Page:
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Pandemic Compels Arizonans to Shift Toward Telehealth

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Bishop Anthony Holt is one of many Arizonans using telemedicine for the first time.
Photo by Caitlin O’Hara

When Anthony Holt had breathing trouble in March, he called his doctor right away. With a history of heart failure and chronic lung disease, the 54-year-old pastor from Avondale knew he was at high risk for the coronavirus.

“They told me not to come in unless it was absolutely necessary,” Holt said. Given the pandemic, his health care providers had moved their practice online.

The office arranged his first virtual appointment, a video chat with a nurse practitioner. Holt is one of many Arizonans using telemedicine for the first time, as older adults have sheltered in place, avoiding in-person visits for fear of exposure.

Challenges ahead

The pandemic has underscored disparities in Arizonans’ access to health care and broadband internet. While some are getting up to speed on telehealth, others are being left behind.

According to the Federal Communications Commission, Arizona has one of the poorest rates of rural broadband access in the country, with only about 40 percent of rural residents connected. Even those with internet may lack the speed required to make use of the video services needed for telemedicine.

Nationally, a recent study found that 70 percent of adults over 65 have internet at home, but many still do not have video chat capabilities.

The coronavirus stimulus package included $200 million in funding for providers of telemedicine services.

“Access and affordable health care in Arizona are crucial at a time like this,” said Dana Marie Kennedy, AARP Arizona state director. “Telemedicine in Arizona helps ensure that our most vulnerable continue to have access to care in a way that protects them and public health.”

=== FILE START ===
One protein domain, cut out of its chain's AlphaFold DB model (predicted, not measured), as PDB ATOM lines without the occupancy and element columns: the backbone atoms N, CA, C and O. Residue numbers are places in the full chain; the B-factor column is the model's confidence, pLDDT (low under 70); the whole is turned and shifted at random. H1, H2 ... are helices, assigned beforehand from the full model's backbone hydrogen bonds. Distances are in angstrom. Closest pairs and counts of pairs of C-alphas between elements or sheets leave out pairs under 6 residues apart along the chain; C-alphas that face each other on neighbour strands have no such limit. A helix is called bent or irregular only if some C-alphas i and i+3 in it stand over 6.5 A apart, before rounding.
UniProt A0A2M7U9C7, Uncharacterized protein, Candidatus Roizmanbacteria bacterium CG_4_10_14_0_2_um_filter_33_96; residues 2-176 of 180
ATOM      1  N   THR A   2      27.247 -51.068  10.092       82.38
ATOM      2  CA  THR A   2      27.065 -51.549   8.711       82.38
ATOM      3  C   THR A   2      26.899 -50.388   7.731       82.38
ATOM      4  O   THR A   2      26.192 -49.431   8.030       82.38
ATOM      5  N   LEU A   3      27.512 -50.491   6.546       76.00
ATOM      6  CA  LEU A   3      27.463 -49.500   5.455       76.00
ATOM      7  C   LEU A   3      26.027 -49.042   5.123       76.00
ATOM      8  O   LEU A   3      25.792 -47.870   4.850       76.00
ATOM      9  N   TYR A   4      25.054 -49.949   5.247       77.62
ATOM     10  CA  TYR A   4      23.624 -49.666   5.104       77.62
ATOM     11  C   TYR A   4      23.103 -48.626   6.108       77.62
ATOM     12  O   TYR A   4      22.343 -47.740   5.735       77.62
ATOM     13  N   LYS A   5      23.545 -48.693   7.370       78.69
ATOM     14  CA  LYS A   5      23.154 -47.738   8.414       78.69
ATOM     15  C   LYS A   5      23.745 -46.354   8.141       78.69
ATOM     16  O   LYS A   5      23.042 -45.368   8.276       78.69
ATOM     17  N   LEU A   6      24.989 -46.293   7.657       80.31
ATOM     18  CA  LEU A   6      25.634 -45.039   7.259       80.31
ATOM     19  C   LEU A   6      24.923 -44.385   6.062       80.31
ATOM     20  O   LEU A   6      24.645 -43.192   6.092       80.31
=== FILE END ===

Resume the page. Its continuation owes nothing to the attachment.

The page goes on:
On March 25, Gov. Doug Ducey (R) signed an executive order extending telemedicine coverage in the state.

“Arizonans can access care without having to leave home. This frees up much-needed capacity for our health care providers and hospitals,” Kennedy said.

The order, in effect until the end of the state’s declared public health emergency:

υRequires insurers to provide the same coverage for telemedicine as they would for in-person health care services.

  • Broadens covered services to include those that were previously provided only in person.
  • Enforces telehealth payment parity by insurers.
  • Allows all electronic means of delivering telehealth, including telephone and video calls.

“In one week, COVID-19 wiped out barriers that have existed since telemedicine began, in 1968,” said Ronald S. Weinstein, M.D., a University of Arizona pathologist who, in 1996, founded the national award-winning Arizona Telemedicine Program.

He estimated that the number of telehealth appointments could jump from 15 million in 2018 to more than a billion this year.

Holt considers himself a convert. Telemedicine could also help his parishioners, he said, some of whom are older and in poor health, and lack mobility.

“You don’t have to worry about transportation; you can be independent and be seen in the comfort and safety of your own home,” he noted. “It could lead to people getting medical services and having better health.”

For more information, visit aarp.org/coronavirus.

Miriam Davidson is a writer living in Tucson.

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